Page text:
Monday, August 06, 2007

Who in Congress Fights For U.S. Businesses/Jobs?

Another example of why high-paying manufacturing jobs keep leaving the U.S.:
A member of the House appeared before the commission alleging that China is manipulating its taxes and currency to keep wages artificially low as a way to keep U.S. businesses from gaining full access to the Chinese market. China undervalues its currency—the yuan—and provides Chinese companies with a 17 percent tax rebate that is funded by taxes imposed on American-produced goods, said U.S. Rep. Duncan Hunter, R-Calif. That makes it difficult for American manufactures to compete fairly in the global market, he said. “It is this uneven playing field that undercuts American markets and wipes American products off the world’s shelves,” he added.

The idea of “free trade” with China is “a simplistic ideal” because the reality is that China is conducting “predatory trade” supported by low wages, Hunter said. Wages in China range from 25 cents to $1.50 per hour in some areas, and companies can get “pretty skilled Chinese labor” for 25 cents per hour, he said.


The old Farmer-Labor Democrat Party was said to represent the worker, with big business represented by the GOP. Both workers and manufacturers lose out with trade policies like these, and both the Democrats and Republicans can share the blame. But as we approach the next election year, you would think there would be a mad dash to fix it if for no other reason than to get the support of labor and/or business groups like NAM. So far, all is quiet on the fair trade front.

7 comments:

ccburro said...

The impression I have gotten from what I have read is that the MAJOR reason that manufacturing/service/professional jobs have been (and will continue to be) relocated or outsourced to China/India is the MUCH cheaper wages, along with the quality of work obtained for those wages. I don't think either party has a solution for this long-term problem. This tendency makes the continued existence of a large middle class in the U.S. unlikely... Also, our HUGE negative trade imbalance and debtor nation status is likely to get worse, followed by increased economic bifurcation/dislocation of the U.S. society.

Do you have any views as to what should/could be done re this problem?

Anonymous said...

I'm confused. Are you pro trade, or not pro trade? Are you pro free trade?

A posting last month had you railing on about NAFTA trucking, so I'm just wondering where you're coming from.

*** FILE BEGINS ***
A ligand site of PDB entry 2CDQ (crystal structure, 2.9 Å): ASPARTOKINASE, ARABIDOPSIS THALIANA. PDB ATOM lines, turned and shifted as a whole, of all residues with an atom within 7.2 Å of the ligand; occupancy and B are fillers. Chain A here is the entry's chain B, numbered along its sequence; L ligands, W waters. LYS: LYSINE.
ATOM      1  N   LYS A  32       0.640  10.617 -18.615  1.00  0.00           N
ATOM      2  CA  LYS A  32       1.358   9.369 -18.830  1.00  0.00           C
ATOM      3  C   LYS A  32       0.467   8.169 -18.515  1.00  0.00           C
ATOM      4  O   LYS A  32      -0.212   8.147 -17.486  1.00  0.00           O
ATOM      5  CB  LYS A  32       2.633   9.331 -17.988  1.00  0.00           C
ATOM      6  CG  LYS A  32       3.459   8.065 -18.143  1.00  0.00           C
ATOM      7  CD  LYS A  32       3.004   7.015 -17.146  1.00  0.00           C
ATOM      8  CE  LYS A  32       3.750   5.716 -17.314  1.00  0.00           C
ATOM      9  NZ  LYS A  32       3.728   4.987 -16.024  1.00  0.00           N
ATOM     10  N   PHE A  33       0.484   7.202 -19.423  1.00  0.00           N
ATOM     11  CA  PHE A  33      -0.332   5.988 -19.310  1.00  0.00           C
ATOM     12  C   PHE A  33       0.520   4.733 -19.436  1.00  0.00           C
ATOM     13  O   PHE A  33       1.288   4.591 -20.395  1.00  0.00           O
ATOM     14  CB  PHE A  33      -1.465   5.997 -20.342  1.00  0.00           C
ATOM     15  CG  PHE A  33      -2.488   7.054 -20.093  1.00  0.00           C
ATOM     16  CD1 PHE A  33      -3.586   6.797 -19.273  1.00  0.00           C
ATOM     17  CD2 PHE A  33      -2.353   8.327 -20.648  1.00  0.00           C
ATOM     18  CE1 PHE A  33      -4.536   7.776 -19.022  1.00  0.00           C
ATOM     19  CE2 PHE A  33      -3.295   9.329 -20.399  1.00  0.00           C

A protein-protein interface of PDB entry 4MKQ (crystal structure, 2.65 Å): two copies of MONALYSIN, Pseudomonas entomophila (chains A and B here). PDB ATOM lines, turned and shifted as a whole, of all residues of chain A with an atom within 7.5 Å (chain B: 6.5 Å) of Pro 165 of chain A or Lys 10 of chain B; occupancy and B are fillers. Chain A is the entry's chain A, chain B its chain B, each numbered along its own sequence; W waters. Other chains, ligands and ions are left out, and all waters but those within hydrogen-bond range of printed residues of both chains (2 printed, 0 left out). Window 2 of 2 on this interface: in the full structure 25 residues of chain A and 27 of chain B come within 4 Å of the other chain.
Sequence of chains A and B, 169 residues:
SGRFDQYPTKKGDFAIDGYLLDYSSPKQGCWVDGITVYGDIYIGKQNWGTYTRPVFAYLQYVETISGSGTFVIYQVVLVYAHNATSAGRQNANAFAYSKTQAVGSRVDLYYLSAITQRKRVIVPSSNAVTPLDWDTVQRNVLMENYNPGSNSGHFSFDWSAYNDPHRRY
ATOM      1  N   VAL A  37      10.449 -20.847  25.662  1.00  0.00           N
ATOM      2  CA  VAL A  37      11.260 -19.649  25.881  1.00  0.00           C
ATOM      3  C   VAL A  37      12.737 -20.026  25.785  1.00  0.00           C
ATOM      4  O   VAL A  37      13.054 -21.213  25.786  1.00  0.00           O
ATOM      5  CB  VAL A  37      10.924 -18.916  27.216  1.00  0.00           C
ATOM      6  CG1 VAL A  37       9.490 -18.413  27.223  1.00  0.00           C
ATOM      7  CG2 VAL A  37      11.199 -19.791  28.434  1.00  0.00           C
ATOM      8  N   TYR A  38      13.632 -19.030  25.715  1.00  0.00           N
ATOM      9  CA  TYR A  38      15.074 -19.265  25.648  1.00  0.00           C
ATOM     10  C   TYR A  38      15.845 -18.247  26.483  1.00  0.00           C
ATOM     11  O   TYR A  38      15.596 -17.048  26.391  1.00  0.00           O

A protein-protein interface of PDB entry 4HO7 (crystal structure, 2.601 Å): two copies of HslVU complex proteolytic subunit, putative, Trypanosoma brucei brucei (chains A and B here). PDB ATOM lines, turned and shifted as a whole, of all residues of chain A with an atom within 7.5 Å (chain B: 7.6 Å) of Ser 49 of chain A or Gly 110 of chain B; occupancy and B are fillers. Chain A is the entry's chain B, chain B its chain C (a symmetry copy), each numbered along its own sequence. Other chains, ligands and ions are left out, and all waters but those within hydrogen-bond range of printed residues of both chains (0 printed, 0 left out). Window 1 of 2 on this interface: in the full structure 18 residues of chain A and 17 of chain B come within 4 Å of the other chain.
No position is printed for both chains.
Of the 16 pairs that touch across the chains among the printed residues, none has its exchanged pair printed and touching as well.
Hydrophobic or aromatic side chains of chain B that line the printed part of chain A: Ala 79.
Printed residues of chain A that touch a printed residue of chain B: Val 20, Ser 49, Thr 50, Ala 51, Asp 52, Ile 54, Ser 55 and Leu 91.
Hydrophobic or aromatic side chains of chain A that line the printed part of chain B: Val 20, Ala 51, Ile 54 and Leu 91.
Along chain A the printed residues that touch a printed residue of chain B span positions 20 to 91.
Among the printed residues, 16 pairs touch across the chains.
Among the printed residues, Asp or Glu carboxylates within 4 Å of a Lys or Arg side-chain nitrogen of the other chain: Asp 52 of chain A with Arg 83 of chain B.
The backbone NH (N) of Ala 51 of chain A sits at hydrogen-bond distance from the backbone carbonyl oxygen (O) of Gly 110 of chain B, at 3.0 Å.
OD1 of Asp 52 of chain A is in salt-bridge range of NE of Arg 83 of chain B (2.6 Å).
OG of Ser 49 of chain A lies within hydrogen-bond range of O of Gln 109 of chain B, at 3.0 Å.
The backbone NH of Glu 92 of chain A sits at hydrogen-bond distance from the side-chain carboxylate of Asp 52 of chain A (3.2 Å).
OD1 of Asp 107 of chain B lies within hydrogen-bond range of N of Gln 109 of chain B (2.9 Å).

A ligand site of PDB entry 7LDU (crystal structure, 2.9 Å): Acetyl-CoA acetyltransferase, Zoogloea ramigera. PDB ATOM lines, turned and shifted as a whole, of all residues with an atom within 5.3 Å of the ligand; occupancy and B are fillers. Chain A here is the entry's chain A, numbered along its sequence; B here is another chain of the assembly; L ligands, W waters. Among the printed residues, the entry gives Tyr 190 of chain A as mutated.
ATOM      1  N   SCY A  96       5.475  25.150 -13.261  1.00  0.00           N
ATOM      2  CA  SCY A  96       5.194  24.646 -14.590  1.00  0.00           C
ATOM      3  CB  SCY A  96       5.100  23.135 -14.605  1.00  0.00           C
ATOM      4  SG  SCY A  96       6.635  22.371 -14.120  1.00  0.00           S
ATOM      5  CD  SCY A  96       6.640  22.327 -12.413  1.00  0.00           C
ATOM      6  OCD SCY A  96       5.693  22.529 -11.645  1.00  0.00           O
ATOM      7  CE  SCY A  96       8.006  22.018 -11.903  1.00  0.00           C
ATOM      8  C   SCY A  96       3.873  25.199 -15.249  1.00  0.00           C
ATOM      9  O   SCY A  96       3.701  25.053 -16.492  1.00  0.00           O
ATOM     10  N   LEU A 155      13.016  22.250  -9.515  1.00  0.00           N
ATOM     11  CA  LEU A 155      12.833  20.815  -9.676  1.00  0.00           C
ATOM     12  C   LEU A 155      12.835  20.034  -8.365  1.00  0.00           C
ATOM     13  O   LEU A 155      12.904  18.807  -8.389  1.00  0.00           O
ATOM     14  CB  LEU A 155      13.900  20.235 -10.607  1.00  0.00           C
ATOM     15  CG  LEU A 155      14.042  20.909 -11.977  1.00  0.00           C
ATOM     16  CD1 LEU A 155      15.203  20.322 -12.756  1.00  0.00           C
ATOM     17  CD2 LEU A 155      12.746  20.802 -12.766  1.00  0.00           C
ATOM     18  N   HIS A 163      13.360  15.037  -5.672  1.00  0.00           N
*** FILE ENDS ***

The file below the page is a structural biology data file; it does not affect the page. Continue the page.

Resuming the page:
AZAce said...

Let me clarify it for you: I strongly support free trade that is reasonably fair and that is accomplished in the interest of our national security.

ccburro makes some excellent points I would like to post on later.

Anonymous said...

What is "reasonably fair?" Should trade agreements be used to also negotiate agreements on labor and environmental issues?

For you, what rises to the level of whether something is in the interests of our national security?

Should, for example, Mexican Hass avocadoes be permitted to enter the US market? Or are you concerned about supposed phytosanitary issues?

AZAce said...

Anon,

Fair, as in no 20% tariff on one side and none on the other.

Security, as in inspect trucks for contraband at the border.

It's just my definition of "reasonable." Yours may be different.

AZAce said...
This comment has been removed by the author.
ccburro said...

I'm quite conflicted here re allowing Mexican truckers to transport their goods within the United States--free trade/market is the best way of promoting innovation and efficiency and providing consumers with the best in price and quality. However, with the pressure of globalization, U.S. businesses are almost compelled to outsource where feasible.

What will this mean for the stability of the U.S. and the American Dream? What jobs will be available for the 20% to 30% of high school students who don't graduate--or even those high school graduates who do not get additional training/schooling? If they can't find jobs that pay enough for survival, how many of these will end up as criminals/drug addicts which will end up costing society $20,000/year for imprisonment?

This is why allowing Mexican truckers to transport goods within the United States concerns me--another job category to experience outsourcing. Trucking is one job category which pays decent wages for which you don't need much technical training or college.